And with HELOCs, it is not “Who are you?” but “WHAT are you?”

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Surprise! New Home Sales Surge 12.37% To 654k SAAR, Back To 1995 Levels

New home sales surprised most analysts this morning. New home sales rose 12.37% in July to 654k units SAAR.

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The median price for new homes sold fell -5.12% and the months supply of new homes fell -12.2%.

While the median price for new home sales has risen to above the levels seen during the housing bubble, mortgage purchase applications are lower than during the housing bubble (although purchase applications have been rising since 2015).

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The Northeast and South saw the biggest gains with the West reporting no gains.

How bad was the housing and mortgage credit bubble burst? New home sales are finally back to 1995 levels.

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Adjusted by population growth, new home sales are back to the 1991 recession as Logan Mohtashami points out.

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And considerably below 1963 levels when adjusted for population.

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The tightening of credit standard since 2007 helps explain, in part, the decline in mortgage purchase applications and the stalled new home sales recovery.

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Left to right: Hamish Linklater plays Porter Collins and Rafe Spall plays Danny Moses in The Big Short from Paramount Pictures and Regency Enterprises

Left to right: Hamish Linklater plays Porter Collins and Rafe Spall plays Danny Moses in The Big Short from Paramount Pictures and Regency Enterprises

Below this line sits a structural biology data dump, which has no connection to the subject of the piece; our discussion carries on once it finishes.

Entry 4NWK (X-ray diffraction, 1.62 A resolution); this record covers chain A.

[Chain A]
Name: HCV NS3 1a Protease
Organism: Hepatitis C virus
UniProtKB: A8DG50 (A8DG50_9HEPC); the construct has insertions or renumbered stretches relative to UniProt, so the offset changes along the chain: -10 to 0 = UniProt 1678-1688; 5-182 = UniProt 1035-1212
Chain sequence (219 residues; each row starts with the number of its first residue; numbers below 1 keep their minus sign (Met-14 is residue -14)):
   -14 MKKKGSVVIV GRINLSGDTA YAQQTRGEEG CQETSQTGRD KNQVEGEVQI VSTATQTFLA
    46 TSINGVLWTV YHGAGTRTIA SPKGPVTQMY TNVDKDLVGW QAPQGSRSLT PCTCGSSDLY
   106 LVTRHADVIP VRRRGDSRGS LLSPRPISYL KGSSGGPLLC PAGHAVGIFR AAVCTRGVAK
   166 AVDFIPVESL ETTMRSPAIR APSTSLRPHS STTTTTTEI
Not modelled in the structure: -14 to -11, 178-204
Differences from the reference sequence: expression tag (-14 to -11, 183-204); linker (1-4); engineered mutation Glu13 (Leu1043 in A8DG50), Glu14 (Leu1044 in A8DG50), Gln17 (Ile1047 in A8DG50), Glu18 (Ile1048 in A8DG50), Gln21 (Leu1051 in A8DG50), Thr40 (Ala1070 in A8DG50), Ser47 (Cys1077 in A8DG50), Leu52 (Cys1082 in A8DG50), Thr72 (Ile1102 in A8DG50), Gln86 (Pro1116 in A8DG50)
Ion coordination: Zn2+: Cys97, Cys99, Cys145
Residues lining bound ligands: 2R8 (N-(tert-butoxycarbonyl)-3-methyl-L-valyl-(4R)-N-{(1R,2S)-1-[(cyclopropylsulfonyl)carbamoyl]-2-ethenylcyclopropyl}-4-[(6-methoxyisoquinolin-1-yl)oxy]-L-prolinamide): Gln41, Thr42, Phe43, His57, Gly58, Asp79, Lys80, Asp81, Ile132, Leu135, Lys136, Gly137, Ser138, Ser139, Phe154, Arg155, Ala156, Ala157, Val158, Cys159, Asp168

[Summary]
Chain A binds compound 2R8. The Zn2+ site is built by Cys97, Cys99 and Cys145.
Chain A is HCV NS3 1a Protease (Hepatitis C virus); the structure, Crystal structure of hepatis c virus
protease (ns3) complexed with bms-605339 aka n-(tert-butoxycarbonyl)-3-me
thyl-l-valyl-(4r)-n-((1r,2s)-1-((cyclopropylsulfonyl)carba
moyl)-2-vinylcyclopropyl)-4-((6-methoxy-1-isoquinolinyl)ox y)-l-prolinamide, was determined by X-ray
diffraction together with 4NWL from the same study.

Fear! Another $4 Trillion Of Asset Purchases May Be Needed By Fed In Another Severe Recession

As we approach the annual Jackson Hole symposium for the Federal Reserve (this year’s theme is “Designing Resilient Monetary Policy Frameworks for the Future,”) the Fed released a working paper titled “Gauging the Ability of the FOMC to Respond to Future Recessions.”   2016068pap In this paper,  the author (David Reifschneider) finds that “simulations of the FRB/US model of a severe recession suggest that large-scale asset purchases and forward guidance about the future path of the federal funds rate should be able to provide enough additional accommodation to fully compensate for a more limited [ability] to cut short-term interest rates in most, but probably not all, circumstances.” And the amount of the large-scale assets purchase would be … $4 trillion.

In other words, The Fed would have to purchase ANOTHER $4 trillion in assets. The Fed’s asset purchases (or Quantitative Easing [QE]) have totaled $4.5 trillion as of today, the majority of which happened following the house price and credit bubble explosion in late 2007 and 2008. To be exact, $3.56 trillion added (net) since September 3, 2008.

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But despite a Fed Funds Target rate of 25 basis points from December 2008 to December 2015 (the Fed Funds Target rate was raised in December to 50 basis points or 0.50%) and a $4.46 trillion expansion of The Fed’s asset balance sheet,  core personal consumption expenditures YoY remains at 1.57%. That was a lot of effort by The Fed to generate 1.57% core PCE growth.

So, the finding of The Fed’s David Reifschneider is that even MORE asset purchases will be needed for the next severe recession. Since The Fed’s activities (and global pressures) have already pushed interest rates close to the zero-bound.

Since September 10, 2007, the US Treasury actives curve has fallen over 350 basis points on the short-end of the curve and over 250 basis points at the 10 year tenor (maturity).

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Unless the US moves to negative nominal rates at the short-end, more and more asset purchases will generate less and less positive results.

Here is a chart of the US Dollar since 2007.

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On the unemployment side, the U-3 unemployment rate has fallen to the natural rate of uemployment, so there isn’t a lot of room for further declines. Of course, a severe recession would like cause a large increase in unemployment again.

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So, there you have it. Another severe recession will require The Fed to engage in the purchase of another $4 trillion in Treasury Notes (and perhaps agency mortgage-backed securities). But unless interest rates rise before the next severe recession, there will be little room to move without going to negative interest rates.